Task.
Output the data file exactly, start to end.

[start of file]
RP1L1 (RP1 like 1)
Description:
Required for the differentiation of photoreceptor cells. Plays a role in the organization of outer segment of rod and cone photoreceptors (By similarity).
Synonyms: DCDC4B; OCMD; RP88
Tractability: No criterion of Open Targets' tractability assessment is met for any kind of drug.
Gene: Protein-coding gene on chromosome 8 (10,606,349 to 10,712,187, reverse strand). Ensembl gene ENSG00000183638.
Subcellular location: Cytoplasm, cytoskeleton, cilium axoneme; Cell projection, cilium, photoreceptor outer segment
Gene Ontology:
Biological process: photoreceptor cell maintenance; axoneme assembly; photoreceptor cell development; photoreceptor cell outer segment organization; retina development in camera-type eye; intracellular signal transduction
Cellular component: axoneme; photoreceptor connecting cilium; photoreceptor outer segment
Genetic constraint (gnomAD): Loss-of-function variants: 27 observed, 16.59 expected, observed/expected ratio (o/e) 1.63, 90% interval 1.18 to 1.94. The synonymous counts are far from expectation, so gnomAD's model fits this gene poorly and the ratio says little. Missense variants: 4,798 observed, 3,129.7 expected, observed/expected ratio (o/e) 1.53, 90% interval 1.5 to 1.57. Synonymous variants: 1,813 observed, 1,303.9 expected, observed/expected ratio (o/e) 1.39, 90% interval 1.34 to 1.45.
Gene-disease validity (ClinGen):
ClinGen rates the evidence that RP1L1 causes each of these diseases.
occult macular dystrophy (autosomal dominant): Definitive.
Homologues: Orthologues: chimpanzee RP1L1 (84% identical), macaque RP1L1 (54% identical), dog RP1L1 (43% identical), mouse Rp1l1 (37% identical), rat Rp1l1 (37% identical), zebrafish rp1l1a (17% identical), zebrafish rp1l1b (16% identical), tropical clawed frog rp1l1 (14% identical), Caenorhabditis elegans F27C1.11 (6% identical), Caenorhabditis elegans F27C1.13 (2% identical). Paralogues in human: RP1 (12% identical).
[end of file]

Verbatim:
RP1L1 (RP1 like 1)
Description:
Required for the differentiation of photoreceptor cells. Plays a role in the organization of outer segment of rod and cone photoreceptors (By similarity).
Synonyms: DCDC4B; OCMD; RP88
Tractability: No criterion of Open Targets' tractability assessment is met for any kind of drug.
Gene: Protein-coding gene on chromosome 8 (10,606,349 to 10,712,187, reverse strand). Ensembl gene ENSG00000183638.
Subcellular location: Cytoplasm, cytoskeleton, cilium axoneme; Cell projection, cilium, photoreceptor outer segment
Gene Ontology:
Biological process: photoreceptor cell maintenance; axoneme assembly; photoreceptor cell development; photoreceptor cell outer segment organization; retina development in camera-type eye; intracellular signal transduction
Cellular component: axoneme; photoreceptor connecting cilium; photoreceptor outer segment
Genetic constraint (gnomAD): Loss-of-function variants: 27 observed, 16.59 expected, observed/expected ratio (o/e) 1.63, 90% interval 1.18 to 1.94. The synonymous counts are far from expectation, so gnomAD's model fits this gene poorly and the ratio says little. Missense variants: 4,798 observed, 3,129.7 expected, observed/expected ratio (o/e) 1.53, 90% interval 1.5 to 1.57. Synonymous variants: 1,813 observed, 1,303.9 expected, observed/expected ratio (o/e) 1.39, 90% interval 1.34 to 1.45.
Gene-disease validity (ClinGen):
ClinGen rates the evidence that RP1L1 causes each of these diseases.
occult macular dystrophy (autosomal dominant): Definitive.
Homologues: Orthologues: chimpanzee RP1L1 (84% identical), macaque RP1L1 (54% identical), dog RP1L1 (43% identical), mouse Rp1l1 (37% identical), rat Rp1l1 (37% identical), zebrafish rp1l1a (17% identical), zebrafish rp1l1b (16% identical), tropical clawed frog rp1l1 (14% identical), Caenorhabditis elegans F27C1.11 (6% identical), Caenorhabditis elegans F27C1.13 (2% identical). Paralogues in human: RP1 (12% identical).